Intelligence officers warn of more terrorism after Kenya mall attack

The mall attack in Kenya could foreshadow more soft target attacks, potentially even in the U.S. Photo: al-Shabaab militants outside Mogadishu (AP)

WASHINGTON, September 26, 2013 — The horrific terrorist attack by al-Shabaab on the Watergate shopping mall in Nairobi, Kenya this week starkly highlights the threat of al-Qaeda affiliates against soft targets around the world and the increasing reach of terrorist affiliates. It is also raising concerns of another round of terrorist attacks, potentially even in the United States.

The few Americans aware of al-Shabaab before this week likely categorized it as a Somali terrorist group, active primarily around the Port of Kismayo.

SEE RELATED: Before Kenya: Media trashed warnings of radicalized U.S. Muslims

Last year, African Union troops expelled the group from the stronghold, declaring a cautious victory. Even at the time, however, a village elder warned a local television station that no one should celebrate. “Al Shabaab has not perished,” he said on the television interview, “so the worry is what next.”

What’s next appears to be an effort by the group to grow geographically and in numbers.

Andy Polk, former director of the congressional anti-terrorism caucus, told the Communities, “Al-Shabaab has been working very quietly to expand regionally after the assaults against them, to stretch the battlefield and get new recruits. Their regional magazine is clearly aimed at attracting disaffected youth in Ethiopia, Kenya and elsewhere, and it appears to be working.”

The hard-line Muslim group, known for imposing strict Shari’a law complete with stonings and public executions in areas it controls, is a clan-based terrorist group that has declared its allegiance to al-Qaeda. According to the website of the National Counterterrorism Center, the group is “not centralized or monolithic in its agenda or goals.”

SEE RELATED: Kenya mall shooting symptom of Africa neglect

However, according to counter-terrorism officials, since the group formally joined with al-Qaeda in 2007, it has developed a coherent goal beyond “expelling the infidels from Somalia” to include global jihad. One intelligence official notes, “If you look at Shabaab and how it is evolved, you can see it clearly has gone from wanting to make Somalia an Islamic state to promoting al-Qaeda’s idea of an Islamic Caliphate.”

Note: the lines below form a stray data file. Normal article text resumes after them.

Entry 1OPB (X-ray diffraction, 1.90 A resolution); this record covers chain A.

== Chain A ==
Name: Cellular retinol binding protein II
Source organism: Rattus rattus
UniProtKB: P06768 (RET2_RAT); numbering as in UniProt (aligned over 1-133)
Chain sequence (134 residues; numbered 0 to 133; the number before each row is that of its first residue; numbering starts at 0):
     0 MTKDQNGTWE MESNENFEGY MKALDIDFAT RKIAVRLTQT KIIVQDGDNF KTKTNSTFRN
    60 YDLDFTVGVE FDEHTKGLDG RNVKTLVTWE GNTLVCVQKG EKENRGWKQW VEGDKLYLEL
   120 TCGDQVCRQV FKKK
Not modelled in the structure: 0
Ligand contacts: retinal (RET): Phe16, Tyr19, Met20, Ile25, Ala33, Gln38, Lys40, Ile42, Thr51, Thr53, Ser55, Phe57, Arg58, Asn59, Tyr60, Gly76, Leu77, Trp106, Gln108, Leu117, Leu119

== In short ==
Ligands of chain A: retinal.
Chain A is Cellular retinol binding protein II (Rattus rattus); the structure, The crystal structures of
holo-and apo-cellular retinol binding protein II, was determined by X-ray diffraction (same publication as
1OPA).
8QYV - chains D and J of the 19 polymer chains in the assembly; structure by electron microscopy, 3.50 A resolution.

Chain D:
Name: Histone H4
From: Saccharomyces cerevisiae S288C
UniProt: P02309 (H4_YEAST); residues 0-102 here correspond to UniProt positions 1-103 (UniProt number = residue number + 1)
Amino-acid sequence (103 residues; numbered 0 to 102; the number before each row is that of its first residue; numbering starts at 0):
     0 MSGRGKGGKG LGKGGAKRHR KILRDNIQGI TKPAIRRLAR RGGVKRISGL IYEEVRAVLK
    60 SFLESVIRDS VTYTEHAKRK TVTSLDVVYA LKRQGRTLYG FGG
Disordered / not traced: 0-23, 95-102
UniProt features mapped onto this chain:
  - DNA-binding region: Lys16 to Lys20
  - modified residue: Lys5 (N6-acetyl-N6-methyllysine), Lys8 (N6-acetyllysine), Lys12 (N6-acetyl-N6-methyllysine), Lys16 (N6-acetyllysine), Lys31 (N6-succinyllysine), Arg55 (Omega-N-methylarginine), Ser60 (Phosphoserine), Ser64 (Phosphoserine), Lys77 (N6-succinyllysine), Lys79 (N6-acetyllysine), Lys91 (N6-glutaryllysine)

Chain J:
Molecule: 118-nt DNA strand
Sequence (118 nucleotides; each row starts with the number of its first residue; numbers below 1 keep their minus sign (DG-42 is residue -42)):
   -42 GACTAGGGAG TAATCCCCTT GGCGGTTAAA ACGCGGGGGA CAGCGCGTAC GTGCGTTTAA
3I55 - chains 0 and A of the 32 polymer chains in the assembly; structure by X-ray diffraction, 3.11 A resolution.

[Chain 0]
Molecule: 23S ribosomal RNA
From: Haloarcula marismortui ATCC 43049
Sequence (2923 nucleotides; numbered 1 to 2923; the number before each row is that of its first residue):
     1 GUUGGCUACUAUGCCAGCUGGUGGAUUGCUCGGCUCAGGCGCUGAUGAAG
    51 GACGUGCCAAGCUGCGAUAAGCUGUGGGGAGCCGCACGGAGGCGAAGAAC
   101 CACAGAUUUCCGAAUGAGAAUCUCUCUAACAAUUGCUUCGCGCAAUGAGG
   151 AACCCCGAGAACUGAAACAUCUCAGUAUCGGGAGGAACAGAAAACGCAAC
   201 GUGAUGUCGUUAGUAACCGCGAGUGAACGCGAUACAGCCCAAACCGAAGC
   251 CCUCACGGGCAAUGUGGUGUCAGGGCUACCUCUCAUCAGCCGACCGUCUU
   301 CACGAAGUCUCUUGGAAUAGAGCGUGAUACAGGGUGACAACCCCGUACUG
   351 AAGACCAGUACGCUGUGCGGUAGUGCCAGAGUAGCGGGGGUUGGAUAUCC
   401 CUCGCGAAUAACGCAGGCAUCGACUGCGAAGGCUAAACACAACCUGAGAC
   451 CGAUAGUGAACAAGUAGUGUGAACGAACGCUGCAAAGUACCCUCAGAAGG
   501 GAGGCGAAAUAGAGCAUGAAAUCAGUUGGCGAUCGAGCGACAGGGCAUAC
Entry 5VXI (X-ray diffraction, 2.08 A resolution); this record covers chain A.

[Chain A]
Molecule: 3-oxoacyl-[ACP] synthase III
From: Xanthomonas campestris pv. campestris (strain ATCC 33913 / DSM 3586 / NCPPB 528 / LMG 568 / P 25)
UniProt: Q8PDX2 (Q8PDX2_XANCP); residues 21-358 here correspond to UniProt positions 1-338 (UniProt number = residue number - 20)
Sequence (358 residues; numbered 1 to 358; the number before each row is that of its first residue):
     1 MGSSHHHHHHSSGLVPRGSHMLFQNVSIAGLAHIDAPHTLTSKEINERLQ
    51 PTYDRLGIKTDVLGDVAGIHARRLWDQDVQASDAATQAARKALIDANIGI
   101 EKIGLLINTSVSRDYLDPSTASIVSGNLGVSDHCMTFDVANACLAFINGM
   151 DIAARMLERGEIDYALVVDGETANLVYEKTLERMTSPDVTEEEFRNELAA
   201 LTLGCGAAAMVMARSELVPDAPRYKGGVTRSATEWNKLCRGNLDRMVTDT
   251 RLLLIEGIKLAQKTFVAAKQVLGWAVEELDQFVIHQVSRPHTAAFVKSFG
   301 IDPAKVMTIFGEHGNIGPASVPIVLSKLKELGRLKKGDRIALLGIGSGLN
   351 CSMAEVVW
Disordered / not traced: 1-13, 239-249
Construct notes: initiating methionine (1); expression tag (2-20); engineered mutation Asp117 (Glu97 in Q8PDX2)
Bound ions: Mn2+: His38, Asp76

A report by the America Enterprise Group supports this position. In its “Analysis of Al-Shabaab’s Evolving Rhetoric,” published in February 2011, Cody Curran sites a May 2010 threat by al-Shabaab which said, “we warn that the hand of oppression which has for so long affected worshippers at the mosque in Bakara Market, a mosque often targeted by cowardly Crusader attack, is the same filthy hand which kills Muslims in Pakistan and Iraq … We will not live in security until we extirpate their roots, if not tomorrow, then in the near future.”

Like other terrorist groups, al-Shabaab has successfully used social media to spread its message and gain recruits. The organization has mastered YouTube, twitter, and Facebook as well as other social networking sites.

According to Polk, Shabaab is growing in popularity around the region because it is offering recruits and their family large sums of money to join the organization. He says “Ideology is part of it, but their recruiters are very clever. They will offer a potential recruit whatever they are looking for — money, fame, a way out, or the jihadist ideology — if that will get them to join up.” 

At the same time, they are romanticizing the idea of al-Shabaab, says Polk. “Joining them is almost like camp: You can camp out, learn to shoot, and be part of something greater … all of which is appealing to a young person in a slum with no job and no hope.”

Once these young idealists join al-Shabaab, however, “they are basically kidnapped,” explains Polk. He says, “There is no money, and they are told if they try to escape they will kill them and their family.”